Gnathic and postcranial skeleton of the largest known arctocyonid condylarth Arctocyon mumak (Mammalia, Procreodi) and ecomorphological diversity in Procreodi

Francois D.H. Gould, Kenneth D. Rose

Research output: Contribution to journalArticlepeer-review

Abstract

Procreodi is an order of Paleocene and Eocene mammals thought to lie at the base of the radiation of the paraphyletic condylarths. Taxa within the order have been linked to the origins of other condylarth groups, and of some living orders. Within the order, there are specializations indicative of a range of behaviors, and a considerable size range including some of the largest Paleocene mammals. Arctocyon mumak is the largest known arctocyonid. Several craniodental specimens from the Tiffanian of western North America and one partial skeleton, preserving parts of the fore-And hind limbs, pelvic and pectoral girdles, and some vertebrae, with associated teeth and other bony elements, are described here for the first time. Skeletal elements of A. mumak are larger than those of other species of Arctocyon and Anacodon, but are otherwise similar in overall morphology. Certain features of the tarsus, such as the large plantar tubercle on the navicular and the well-developed groove below the sustentaculum tali, are shared between A. mumak and Anacodon to the exclusion of Artcocyon and are suggestive of plantigrady and a degree of fossoriality. Univariate and multivariate statistical analyses of six ecomorphological ratios successfully distinguishes a taxonomically diverse group of 47 extant taxa with differing locomotor specializations. When calculated for Arctocyon mumak, these ratios support the view that this taxon was a terrestrial, possibly semi-fossorial taxon. Other taxa within Procreodi are recovered as more arboreal or more terrestrial. Significant ecological and morphological variation exists within this understudied group. SUPPLEMENTAL DATA-Supplemental materials are available for this article for free at www.tandfonline.com/UJVP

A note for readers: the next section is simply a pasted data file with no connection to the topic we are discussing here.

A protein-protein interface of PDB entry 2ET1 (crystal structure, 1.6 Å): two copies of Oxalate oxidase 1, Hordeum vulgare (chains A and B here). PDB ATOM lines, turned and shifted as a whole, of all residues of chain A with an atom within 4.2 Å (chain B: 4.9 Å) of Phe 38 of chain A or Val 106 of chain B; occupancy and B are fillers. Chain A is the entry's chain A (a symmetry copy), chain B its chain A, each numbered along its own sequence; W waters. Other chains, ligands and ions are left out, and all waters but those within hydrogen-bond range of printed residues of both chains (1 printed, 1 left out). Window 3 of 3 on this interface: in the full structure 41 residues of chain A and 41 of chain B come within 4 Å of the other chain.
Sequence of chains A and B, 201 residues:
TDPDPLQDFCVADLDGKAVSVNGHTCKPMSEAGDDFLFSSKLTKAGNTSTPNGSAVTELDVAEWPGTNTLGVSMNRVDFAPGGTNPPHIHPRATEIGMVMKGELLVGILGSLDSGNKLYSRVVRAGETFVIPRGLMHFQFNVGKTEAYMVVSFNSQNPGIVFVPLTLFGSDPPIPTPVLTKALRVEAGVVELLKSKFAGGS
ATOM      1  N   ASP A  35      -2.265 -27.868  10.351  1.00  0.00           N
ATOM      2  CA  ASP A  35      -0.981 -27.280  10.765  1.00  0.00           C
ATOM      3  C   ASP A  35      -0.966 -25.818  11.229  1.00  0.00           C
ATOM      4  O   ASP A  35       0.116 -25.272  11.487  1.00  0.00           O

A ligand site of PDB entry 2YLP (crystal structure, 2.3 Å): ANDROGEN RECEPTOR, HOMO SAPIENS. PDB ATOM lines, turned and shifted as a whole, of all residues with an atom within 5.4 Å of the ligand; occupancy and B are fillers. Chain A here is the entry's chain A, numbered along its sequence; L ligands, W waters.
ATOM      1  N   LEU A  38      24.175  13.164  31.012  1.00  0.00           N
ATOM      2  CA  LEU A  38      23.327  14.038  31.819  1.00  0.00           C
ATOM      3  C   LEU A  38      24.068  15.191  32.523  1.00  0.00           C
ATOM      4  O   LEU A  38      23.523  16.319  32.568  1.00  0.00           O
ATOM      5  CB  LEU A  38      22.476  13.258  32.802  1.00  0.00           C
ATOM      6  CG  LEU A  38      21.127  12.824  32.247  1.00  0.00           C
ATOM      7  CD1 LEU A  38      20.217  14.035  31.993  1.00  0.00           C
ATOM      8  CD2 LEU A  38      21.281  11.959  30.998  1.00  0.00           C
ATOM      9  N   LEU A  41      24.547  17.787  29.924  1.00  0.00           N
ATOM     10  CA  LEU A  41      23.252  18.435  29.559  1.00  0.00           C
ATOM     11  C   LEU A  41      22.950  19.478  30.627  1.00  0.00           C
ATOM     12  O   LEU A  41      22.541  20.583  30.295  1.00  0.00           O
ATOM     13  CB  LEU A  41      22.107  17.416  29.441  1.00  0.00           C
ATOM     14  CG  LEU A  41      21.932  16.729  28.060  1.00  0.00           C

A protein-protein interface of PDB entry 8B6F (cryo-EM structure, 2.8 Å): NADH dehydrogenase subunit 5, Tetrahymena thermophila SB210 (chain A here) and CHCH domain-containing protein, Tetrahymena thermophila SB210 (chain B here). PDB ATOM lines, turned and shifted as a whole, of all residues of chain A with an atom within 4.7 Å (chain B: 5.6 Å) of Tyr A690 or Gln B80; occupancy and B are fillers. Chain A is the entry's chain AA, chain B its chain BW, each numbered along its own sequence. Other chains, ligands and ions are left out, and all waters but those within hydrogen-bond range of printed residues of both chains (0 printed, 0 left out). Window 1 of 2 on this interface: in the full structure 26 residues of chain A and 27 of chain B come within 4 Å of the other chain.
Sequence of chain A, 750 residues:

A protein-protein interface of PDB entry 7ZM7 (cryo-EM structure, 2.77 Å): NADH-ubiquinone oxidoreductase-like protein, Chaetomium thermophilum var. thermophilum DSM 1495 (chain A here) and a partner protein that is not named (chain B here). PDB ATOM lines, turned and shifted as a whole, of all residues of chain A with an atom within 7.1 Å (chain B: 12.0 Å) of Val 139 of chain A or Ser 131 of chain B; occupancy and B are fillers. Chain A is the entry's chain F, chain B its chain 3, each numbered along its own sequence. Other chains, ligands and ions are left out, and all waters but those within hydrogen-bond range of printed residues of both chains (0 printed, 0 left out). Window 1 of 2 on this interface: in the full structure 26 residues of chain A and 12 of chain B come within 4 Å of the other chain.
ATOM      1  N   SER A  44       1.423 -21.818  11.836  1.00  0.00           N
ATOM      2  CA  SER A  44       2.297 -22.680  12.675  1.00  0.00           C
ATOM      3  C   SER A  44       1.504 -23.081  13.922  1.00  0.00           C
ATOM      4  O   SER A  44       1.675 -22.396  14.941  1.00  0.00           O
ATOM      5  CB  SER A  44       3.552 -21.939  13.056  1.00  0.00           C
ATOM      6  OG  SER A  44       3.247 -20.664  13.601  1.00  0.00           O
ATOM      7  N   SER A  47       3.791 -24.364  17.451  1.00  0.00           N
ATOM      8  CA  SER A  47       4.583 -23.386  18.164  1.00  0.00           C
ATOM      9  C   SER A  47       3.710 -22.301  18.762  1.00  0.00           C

Original languageEnglish (US)
Pages (from-to)1180-1202
Number of pages23
JournalJournal of Vertebrate Paleontology
Volume34
Issue number5
DOIs
StatePublished - Jul 29 2014

ASJC Scopus subject areas

  • Palaeontology

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